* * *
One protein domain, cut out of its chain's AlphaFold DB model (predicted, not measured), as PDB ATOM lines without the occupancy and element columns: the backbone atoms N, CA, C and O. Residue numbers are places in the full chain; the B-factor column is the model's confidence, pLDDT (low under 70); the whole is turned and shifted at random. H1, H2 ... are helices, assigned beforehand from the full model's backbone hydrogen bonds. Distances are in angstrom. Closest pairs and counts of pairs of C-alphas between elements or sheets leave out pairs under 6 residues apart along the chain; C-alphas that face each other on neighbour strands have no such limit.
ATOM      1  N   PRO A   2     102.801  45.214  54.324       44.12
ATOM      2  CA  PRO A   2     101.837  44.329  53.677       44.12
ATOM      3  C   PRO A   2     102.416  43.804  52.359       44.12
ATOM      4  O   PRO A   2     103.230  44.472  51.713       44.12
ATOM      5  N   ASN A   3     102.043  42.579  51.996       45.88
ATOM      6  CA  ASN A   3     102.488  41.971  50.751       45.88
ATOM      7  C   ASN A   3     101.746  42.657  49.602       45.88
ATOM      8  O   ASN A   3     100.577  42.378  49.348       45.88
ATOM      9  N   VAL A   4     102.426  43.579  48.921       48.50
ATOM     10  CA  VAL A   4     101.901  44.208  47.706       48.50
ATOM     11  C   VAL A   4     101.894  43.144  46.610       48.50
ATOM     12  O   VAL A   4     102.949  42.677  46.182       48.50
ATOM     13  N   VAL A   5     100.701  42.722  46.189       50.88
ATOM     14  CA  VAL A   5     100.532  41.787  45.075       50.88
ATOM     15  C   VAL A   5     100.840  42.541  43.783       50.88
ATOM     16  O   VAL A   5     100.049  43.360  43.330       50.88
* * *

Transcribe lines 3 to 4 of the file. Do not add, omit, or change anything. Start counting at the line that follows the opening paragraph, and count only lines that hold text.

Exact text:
ATOM      3  C   PRO A   2     102.416  43.804  52.359       44.12
ATOM      4  O   PRO A   2     103.230  44.472  51.713       44.12